Now let's do something with it.  By finding the intersection of the surface with any plane I choose, I can create my own lines plans with water lines / buttock lines / station lines wherever I choose.  Here I have created an offset plane near the bow.  The results of the intersection operation are new station lines at a location of my choosing.


Continuing to work on the same sketch, I add a notch and a curve for the cambered deck.  Now I can right-click on the sketch in the browser at the left and choose "Save as DXF".  And that file can be imported into laser cutter software.  Repeat for multiple bulkheads, and you're on your way to making a plank-on-bulkhead model.  (At least, that's what I hope to do eventually.)


Thanks for following along!  I hope that others who are using Fusion 360 will share their experiences.



Edited by SardonicMeow
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Thanks for the work that you are doing. As I am on the learning curve for any CAD (busy working through a manual on F360), this will greatly improve my knowledge and ability. Please keep up the excellent explanations and images of how to utilise F360.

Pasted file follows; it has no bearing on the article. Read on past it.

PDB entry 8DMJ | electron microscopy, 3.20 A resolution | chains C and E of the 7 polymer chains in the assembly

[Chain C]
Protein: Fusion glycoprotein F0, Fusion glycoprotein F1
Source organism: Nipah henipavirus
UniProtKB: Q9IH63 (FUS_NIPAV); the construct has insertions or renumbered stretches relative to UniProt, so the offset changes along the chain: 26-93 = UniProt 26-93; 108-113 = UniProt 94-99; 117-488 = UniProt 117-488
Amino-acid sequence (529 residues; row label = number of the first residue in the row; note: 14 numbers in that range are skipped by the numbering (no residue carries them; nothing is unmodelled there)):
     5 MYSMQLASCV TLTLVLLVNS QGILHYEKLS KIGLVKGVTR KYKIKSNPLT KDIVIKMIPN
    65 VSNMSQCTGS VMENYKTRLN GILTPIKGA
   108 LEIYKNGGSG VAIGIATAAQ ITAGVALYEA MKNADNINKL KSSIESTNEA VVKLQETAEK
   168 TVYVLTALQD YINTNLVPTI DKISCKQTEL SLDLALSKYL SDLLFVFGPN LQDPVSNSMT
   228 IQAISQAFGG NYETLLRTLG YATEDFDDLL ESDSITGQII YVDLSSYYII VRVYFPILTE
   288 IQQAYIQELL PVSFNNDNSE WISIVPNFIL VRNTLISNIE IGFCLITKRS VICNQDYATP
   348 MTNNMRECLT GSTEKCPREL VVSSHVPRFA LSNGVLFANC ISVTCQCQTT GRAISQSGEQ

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  • 3 weeks later...

I have been thinking about how the hull could be lofted in pieces rather than all at once.  Each section between stations would be lofted, using whatever rails are common to the two.  In the end, there would be an option to combine the pieces together.


Here are the first several sections.




And so on down the line.  You'll notice that I skipped one section, because it's problematic.




What to do here?  If I loft between the two stations, the back end of the keel isn't covered.




I realized I need to break this into two parts.  One loft at the top from the smaller station (#12) to the upper part of the larger station (#11).  Then a separate loft from the back end of the keel to the bottom part of station 11.